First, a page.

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Surround.  A supplemental part of a medallic design, always a wreath, forming a separate appurtenance that partly encircles a medal or medallic item. A surround does not form a complete circle (as does a bezel for a coin or medal) but is open at top or bottom for artistic purpose. Its most popular form is an open wreath to frame the medallic item.  The open top wreath is symbolic of victory, success or achievement, the open bottom wreath is symbolic of death and used as a memorial. The surround can be attached, by solder, to the medallic item to become a permanent part of it. (In contrast a bezel is never soldered to the item it encircles.)

A surround is not customarily in the die and struck at the same time (thus it is not an integral part), but it is made separately and later the two are fabricated together. An example was made in 1971. A medal was created for the Puerto Rico Festival of Arts by native sculptor Jose Buscaglia. He also modeled a separate wreath surround, designed to be open at the top and attached to the 3-inch medal making the overall diameter 4 5/8 inches (132mm).  See illustration.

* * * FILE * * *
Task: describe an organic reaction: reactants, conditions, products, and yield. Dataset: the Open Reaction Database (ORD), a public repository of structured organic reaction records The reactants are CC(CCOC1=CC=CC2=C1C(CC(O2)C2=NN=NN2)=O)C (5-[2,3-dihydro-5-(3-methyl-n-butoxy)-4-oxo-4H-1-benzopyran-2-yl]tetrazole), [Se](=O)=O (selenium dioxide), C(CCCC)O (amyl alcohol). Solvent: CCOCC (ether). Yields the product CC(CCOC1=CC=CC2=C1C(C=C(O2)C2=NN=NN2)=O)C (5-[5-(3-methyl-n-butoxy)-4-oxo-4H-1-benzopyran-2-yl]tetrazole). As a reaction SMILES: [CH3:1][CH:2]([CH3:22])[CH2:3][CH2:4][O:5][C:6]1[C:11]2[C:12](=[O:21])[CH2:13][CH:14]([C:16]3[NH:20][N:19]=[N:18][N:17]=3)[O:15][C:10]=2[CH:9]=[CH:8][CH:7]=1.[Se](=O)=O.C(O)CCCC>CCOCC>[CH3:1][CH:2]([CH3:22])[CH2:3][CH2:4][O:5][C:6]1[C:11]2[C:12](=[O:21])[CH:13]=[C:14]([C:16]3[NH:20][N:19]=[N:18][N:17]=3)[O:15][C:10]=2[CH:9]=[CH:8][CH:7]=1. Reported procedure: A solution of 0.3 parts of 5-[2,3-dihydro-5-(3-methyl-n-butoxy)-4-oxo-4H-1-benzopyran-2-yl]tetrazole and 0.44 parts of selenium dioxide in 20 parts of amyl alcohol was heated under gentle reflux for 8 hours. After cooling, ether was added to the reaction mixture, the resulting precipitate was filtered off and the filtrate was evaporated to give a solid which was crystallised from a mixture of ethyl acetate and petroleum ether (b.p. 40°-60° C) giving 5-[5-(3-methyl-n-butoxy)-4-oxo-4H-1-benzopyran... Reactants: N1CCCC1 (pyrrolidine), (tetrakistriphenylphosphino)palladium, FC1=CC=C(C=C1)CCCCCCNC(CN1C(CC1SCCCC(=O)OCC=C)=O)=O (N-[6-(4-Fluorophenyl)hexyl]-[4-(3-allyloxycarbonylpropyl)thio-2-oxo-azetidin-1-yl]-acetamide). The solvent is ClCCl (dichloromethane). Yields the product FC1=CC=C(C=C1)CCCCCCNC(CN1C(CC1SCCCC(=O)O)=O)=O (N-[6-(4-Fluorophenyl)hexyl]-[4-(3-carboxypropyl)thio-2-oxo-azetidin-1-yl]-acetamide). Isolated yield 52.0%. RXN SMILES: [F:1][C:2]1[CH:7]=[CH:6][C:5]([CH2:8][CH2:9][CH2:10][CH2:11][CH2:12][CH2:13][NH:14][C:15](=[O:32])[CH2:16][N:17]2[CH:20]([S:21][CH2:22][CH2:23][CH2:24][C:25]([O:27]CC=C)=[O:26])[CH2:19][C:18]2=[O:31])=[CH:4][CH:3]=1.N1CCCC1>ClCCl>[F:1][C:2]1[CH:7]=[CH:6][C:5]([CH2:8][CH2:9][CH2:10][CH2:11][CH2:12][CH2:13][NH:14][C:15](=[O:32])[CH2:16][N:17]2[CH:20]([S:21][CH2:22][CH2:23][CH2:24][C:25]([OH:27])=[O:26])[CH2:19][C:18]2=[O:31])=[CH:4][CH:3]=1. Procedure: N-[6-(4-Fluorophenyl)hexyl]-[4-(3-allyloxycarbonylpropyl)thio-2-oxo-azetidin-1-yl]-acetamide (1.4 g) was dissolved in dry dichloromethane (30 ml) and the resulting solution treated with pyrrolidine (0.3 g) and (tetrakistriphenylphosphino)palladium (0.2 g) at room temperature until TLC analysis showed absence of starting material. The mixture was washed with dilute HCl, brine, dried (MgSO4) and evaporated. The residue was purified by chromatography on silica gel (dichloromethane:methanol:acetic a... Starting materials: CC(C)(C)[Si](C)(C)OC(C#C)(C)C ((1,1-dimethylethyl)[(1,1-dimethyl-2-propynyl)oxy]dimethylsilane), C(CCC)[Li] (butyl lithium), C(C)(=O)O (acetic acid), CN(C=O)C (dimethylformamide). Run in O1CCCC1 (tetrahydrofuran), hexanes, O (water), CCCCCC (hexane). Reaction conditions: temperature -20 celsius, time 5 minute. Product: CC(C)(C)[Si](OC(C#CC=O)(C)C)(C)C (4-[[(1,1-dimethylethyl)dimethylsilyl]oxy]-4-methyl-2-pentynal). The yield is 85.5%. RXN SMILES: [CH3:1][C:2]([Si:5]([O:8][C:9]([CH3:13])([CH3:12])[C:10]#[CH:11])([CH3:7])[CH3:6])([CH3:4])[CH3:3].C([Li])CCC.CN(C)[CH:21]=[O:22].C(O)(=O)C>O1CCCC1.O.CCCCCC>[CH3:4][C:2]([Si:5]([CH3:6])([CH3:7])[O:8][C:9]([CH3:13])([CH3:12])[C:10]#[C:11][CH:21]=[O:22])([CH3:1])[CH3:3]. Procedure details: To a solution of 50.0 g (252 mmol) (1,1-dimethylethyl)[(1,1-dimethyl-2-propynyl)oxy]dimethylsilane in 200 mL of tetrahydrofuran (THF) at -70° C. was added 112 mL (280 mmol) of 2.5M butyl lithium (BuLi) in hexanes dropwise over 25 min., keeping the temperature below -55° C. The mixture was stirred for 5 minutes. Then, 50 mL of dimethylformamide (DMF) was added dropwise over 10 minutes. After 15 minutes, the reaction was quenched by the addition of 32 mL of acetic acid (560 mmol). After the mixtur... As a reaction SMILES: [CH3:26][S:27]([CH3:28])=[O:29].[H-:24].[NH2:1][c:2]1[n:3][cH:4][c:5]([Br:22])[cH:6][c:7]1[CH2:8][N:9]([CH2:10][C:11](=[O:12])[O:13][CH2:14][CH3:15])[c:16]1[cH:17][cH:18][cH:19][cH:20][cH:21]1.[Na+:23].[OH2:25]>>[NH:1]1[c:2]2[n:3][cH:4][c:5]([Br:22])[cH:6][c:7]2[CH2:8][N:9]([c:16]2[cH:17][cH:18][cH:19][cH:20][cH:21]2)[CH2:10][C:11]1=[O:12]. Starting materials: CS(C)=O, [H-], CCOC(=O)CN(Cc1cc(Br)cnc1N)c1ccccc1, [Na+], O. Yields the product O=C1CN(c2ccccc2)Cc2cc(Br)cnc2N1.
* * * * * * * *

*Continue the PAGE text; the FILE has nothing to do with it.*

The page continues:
If not custom designed for a specific medal, the medalmaker may furnish a stock

surround that can be applied to any similar-sized medal. In Latin American countries this type of embellishment is used, particularly for OVAL medals. In the jewelry field the term is called a pendant frame; in the award field the medallic item and the surround are often mounted separately, as on a wood plaque, and not soldered together. The trophies of the National Collegiate Athletic Association is an example of this mounting of a surround.

       [UN SEAL]

The wreath around the globe

in the United Nations seal is

a surround – the wreath does

not touch the globe.

excerpted with permission from

An Encyclopedia of Coin and Medal Technology

For Artists, Makers, Collectors and Curators


Roger W. Burdette, Editor

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